Synthesis, Structure and Biological Activity of CIA and CIB, Two α-Conotoxins from the Predation-Evoked Venom of Conus catus.

Giribaldi, J., Wilson, D., Nicke, A., El Hamdaoui, Y., Laconde, G., Faucherre, A., Moha Ou Maati, H., Daly, N.L., Enjalbal, C., Dutertre, S.
toxins   10(6): (Journal)
Registered Authors
Faucherre, Adele
Conus catus, conotoxins, electrophysiology, in vivo, nicotinic receptors, structure, synthesis
MeSH Terms
  • Amino Acid Sequence
  • Animals
  • Behavior, Animal
  • Conotoxins/chemistry*
  • Conotoxins/toxicity*
  • Conus Snail
  • Molecular Structure
  • Muscles/physiology
  • Neurons/physiology
  • Rats
  • Receptors, Nicotinic/physiology*
  • Zebrafish
29857567 Full text @ Toxins (Basel)
Cone snails produce a fast-acting and often paralyzing venom that is usually injected into their prey or predator through a hypodermic needle-like modified radula tooth. Many diverse compounds are found in their venom including small molecules, peptides and enzymes. However, peptidic toxins called conotoxins (10⁻40 residues and 2⁻4 disulfide bonds) largely dominate these cocktails. These disulfide rich toxins are very valuable pharmacological tools for investigating the function of ions channels, G-protein coupled receptors, transporters and enzymes. Here, we report on the synthesis, structure determination and biological activities of two α-conotoxins, CIA and CIB, found in the predatory venom of the piscivorous species Conus catus. CIA is a typical 3/5 α-conotoxin that blocks the rat muscle type nAChR with an IC50 of 5.7 nM. Interestingly, CIA also inhibits the neuronal rat nAChR subtype α3β2 with an IC50 of 2.06 μM. CIB is a 4/7 α-conotoxin that blocks rat neuronal nAChR subtypes, including α3β2 (IC50 = 128.9 nM) and α7 (IC50 = 1.51 μM). High resolution NMR structures revealed typical α-conotoxin folds for both peptides. We also investigated the in vivo effects of these toxins on fish, since both peptides were identified in the predatory venom of C. catus. Consistent with their pharmacology, CIA was highly paralytic to zebrafish (ED50 = 110 μg/kg), whereas CIB did not affect the mobility of the fish. In conclusion, CIA likely participates in prey capture through muscle paralysis, while the putative ecological role of CIB remains to be elucidated.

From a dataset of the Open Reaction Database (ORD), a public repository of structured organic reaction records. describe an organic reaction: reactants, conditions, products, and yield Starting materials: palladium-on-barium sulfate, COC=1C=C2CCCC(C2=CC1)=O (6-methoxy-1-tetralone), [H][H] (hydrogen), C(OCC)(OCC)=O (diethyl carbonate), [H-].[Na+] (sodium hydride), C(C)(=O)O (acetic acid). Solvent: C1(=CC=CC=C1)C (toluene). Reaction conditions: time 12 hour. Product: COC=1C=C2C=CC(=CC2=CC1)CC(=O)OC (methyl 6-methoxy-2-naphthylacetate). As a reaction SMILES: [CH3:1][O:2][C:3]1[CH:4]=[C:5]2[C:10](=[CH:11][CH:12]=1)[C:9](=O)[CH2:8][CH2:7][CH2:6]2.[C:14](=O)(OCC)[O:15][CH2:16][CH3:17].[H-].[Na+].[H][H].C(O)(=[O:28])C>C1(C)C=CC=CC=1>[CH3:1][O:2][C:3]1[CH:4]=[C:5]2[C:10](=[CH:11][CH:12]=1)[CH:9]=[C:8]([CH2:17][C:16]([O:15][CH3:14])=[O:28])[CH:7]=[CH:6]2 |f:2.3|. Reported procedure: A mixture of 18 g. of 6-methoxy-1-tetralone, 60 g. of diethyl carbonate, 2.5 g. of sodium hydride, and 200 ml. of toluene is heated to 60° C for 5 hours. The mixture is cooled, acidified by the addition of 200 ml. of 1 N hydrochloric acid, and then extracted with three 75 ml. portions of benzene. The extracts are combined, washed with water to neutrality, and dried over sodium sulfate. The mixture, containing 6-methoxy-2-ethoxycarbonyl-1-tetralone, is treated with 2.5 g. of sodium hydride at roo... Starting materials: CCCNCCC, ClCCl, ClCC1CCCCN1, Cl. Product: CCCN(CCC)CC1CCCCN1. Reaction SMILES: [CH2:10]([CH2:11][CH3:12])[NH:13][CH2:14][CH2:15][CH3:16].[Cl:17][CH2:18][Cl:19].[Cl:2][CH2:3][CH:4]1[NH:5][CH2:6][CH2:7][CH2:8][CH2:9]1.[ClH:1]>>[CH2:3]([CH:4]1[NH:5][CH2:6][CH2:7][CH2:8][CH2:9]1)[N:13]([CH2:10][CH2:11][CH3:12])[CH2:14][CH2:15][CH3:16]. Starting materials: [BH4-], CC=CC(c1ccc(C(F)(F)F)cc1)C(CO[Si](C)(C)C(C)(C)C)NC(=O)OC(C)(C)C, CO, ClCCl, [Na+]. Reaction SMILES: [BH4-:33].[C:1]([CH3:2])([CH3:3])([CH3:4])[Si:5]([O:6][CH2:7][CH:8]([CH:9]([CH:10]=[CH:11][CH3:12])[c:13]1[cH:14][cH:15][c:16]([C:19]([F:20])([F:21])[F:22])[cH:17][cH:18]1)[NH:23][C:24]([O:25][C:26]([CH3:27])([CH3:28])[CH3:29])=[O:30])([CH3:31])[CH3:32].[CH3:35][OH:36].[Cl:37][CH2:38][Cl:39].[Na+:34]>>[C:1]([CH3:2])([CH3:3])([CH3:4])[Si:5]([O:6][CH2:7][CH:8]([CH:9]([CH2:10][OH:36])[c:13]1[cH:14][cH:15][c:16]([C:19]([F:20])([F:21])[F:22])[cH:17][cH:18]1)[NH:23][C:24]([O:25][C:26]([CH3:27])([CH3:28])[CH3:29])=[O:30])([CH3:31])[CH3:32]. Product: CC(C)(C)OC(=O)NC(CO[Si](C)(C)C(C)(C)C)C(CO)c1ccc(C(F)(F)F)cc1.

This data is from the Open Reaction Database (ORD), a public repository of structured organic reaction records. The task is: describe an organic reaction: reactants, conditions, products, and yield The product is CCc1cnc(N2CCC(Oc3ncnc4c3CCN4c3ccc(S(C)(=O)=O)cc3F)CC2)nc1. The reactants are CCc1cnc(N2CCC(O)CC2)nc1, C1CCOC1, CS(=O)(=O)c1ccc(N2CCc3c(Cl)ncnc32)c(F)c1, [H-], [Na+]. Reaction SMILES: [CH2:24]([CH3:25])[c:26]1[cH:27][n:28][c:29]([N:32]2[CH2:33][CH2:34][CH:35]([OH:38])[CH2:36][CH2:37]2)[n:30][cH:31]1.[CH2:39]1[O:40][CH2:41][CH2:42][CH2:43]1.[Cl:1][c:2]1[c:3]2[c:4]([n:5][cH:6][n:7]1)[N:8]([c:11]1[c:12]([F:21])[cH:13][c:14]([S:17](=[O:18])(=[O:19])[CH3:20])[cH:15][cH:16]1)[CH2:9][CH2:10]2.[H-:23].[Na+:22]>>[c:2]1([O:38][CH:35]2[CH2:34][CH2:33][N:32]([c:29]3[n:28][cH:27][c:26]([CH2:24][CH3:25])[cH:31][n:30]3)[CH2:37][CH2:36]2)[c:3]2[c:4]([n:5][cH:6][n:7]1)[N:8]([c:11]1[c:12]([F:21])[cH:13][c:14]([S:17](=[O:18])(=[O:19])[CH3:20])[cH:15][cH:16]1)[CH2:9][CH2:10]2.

Genes / Markers
Mutations / Transgenics
Human Disease / Model
Sequence Targeting Reagents
Engineered Foreign Genes